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Concepts of Sustainability

Concepts of Sustainability
• The principal purpose is to show how
economists and ecologists think about
• The current human generation should take
account of the interests of future human
– what are the interests of future generations?
– How do we look after those interests?
Concepts of Sustainability
• The identification of current policy objectives
that look after future interests.
• Devising policy instruments to achieve those
• Identify interests as consumption levels, and
consider comparisons of different time paths for
consumption so as to discuss how the idea of
sustainability as stated above might be made
more precise
Concepts of Sustainability
• there is no universally agreed definition of the
concept of sustainability
• A variety of definitions, meanings and
– In one recent paper, Jack Pezzey wrote: ‘So I see little
point in expanding the collection of fifty sustainability
definitions which I made in 1989, to the five thousand
definitions that one could readily find today’ (Pezzey,
1997, p. 448).
– Pezzey (1997) distinguishes between ‘sustainable’
development, ‘sustained’ development and ‘survivable’
Concepts of Sustainability
Concepts of Sustainability
Consumption Path Over Time
Concepts of Sustainability
Economists on sustainability
• Two economics concept of sustainability:
– 1. A sustainable state is one in which utility/
consumption is non-declining through time.
– 2. A sustainable state is one in which resources are
managed so as to maintain production opportunities
for the future.
Ecologists on sustainability:
Sustainable yields
• Renewable resources are biotic populations – flora
and fauna – where the stock existing at a point in
time has the potential to grow by means of natural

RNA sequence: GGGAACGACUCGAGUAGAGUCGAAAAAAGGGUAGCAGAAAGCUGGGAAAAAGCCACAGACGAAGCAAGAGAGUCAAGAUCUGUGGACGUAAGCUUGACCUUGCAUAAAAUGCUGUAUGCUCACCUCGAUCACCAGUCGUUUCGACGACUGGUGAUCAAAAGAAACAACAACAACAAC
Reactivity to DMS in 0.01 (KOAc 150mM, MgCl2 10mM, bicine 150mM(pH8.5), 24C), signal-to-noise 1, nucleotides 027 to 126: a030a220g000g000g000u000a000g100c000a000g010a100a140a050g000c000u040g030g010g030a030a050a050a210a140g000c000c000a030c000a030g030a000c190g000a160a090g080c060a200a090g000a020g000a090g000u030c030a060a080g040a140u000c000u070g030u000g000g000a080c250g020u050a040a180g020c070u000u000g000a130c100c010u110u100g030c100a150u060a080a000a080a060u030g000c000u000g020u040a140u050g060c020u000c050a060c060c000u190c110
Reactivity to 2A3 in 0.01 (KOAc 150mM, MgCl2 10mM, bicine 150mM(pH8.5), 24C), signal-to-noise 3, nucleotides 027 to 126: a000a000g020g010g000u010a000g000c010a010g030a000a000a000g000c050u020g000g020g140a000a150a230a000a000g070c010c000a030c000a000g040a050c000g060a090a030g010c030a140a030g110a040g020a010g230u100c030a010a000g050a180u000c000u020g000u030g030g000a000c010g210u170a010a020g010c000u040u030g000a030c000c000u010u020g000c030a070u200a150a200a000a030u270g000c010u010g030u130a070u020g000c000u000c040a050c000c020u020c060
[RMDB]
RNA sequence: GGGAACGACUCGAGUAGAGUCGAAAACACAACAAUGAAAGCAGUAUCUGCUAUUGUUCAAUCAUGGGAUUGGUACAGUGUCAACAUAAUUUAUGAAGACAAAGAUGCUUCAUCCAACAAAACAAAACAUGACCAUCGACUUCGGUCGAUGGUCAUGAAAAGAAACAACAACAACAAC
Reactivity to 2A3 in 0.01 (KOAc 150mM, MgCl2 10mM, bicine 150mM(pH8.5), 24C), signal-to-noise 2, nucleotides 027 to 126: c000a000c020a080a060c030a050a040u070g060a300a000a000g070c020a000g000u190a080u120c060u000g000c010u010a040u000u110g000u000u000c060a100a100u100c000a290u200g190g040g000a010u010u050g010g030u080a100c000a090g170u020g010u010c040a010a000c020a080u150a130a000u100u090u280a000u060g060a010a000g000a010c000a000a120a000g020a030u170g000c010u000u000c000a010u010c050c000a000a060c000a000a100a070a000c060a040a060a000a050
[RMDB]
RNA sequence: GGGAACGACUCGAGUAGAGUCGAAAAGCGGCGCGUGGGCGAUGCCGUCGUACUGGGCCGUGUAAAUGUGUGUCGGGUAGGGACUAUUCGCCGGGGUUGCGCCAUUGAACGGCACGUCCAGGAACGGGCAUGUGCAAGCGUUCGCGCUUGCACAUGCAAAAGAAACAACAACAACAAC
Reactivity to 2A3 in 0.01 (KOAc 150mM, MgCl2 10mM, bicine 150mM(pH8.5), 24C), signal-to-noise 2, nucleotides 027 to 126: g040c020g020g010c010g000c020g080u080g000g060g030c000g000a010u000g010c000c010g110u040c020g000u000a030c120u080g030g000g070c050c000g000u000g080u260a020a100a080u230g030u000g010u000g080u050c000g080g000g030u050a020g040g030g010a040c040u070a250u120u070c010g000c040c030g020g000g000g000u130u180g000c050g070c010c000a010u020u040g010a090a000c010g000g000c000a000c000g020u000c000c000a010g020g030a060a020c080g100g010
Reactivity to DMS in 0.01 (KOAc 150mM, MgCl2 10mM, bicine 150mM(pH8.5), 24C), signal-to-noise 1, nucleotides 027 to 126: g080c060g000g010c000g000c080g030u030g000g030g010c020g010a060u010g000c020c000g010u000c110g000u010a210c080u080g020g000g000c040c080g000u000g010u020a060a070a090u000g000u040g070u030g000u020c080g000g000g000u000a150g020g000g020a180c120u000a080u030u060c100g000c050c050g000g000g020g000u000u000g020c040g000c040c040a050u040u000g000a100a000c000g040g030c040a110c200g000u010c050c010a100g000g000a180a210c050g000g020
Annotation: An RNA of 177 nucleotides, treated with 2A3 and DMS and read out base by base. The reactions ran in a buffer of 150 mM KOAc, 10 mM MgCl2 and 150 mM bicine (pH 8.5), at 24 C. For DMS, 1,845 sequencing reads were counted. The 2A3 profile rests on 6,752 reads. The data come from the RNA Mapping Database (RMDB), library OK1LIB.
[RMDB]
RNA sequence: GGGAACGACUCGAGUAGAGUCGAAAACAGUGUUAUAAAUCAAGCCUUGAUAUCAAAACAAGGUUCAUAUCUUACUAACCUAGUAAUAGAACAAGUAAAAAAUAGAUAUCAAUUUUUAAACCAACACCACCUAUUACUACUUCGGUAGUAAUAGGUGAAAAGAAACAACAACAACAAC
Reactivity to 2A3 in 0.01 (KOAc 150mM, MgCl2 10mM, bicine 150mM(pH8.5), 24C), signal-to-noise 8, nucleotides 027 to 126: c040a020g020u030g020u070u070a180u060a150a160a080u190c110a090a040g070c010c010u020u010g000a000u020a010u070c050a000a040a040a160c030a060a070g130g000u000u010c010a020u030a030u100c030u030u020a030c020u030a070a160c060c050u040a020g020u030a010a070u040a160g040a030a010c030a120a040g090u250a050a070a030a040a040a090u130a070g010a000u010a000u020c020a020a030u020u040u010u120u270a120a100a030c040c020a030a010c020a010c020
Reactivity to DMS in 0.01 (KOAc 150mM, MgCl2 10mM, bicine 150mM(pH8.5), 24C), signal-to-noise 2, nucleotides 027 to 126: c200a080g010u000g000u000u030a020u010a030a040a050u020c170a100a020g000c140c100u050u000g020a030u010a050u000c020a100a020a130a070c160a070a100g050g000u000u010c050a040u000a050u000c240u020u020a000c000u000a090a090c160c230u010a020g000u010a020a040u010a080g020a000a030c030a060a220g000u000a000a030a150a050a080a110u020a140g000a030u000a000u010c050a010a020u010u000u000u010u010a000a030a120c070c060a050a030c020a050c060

– If in any period the harvest of the resource taken into
the economy is less than natural growth, stock size
– f the harvest is larger than natural growth, stock size
declines. If harvest is kept larger than natural growth
over successive periods, the stock size will continuously
fall and it may be harvested to extinction – renewable
resources are ‘exhaustible’.
Ecologists on sustainability:
Sustainable yields
• If the harvest is the same size as natural growth,
stock size is constant and if harvest is always the
same as natural growth, the resource can be
used indefinitely at a constant rate.
• Such a harvest rate is often referred to as a
‘sustainable yield’, as, in the absence of
exogenous shocks, it can be maintained, or
sustained, indefinitely
Sustainable harvests
• Ecological science looks at its subject matter within a
systems perspective.
• The whole system – the biosphere – consists of an
interlocking set of ecological subsystems or ecosystems.
• Systems analysts are concerned with organisational
characteristics and structure, and with systems dynamics
– processes of evolution and change
• Ecologists look at sustainability from the point of view of
an ecological system of which humans are just one part.
• Sustainability is assessed in terms of the extent to which
the prevailing structure and properties of the ecosystem
can be maintained
• Human interests are not regarded as paramount;
rather, they are identified with the continuing existence
and functioning of the biosphere in a form more or less
similar to that which exists at present. Thus:
– Sustainability is a relationship between human economic
systems and larger dynamic, but normally slower-
changing, ecological systems in which 1) human life can
continue indefinitely, 2) human individuals can flourish,
and 3) human cultures can develop; but in which effects of
human activities remain within bounds, so as not to
destroy the diversity, complexity, and function of the
ecological life support system
Indicators to assess changes in
ecosystem resilience
• Schaeffer et al. (1988) propose a set of
indicators, including:
– changes in the number of native species;
– changes in standing crop biomass;
– changes in mineral micronutrient stocks;
– changes in the mechanisms of and capacity for
damping oscillations
The steady-state economy
• Writing in the early 1970s, prior to the
emergence of the concepts of ‘sustainability’
and ‘sustainable development’, Herman Daly
argued for the idea of the ‘steady-state
• Daly’s arguments are based on the laws of
thermodynamics, and his steady-state
economy has much in common with
Boulding’s ‘Spaceship Earth’
The institutional conception
• The sixth concept of sustainability listed in Table
4.2 involved consensus building and institutional
• This sort of view of sustainability is found mainly
in the writings of political scientists and
sociologists, though, of course, economists and
ecologists do recognise that sustainability is a
problem with social, political and cultural
• This view focuses on processes, rather than
looking at outcomes or constraints as do the
economic and ecological approaches
Sustainability and policy
• Economic models and policy prescription
• Incentives
• Information
– Environmental accounting
• Irreversibility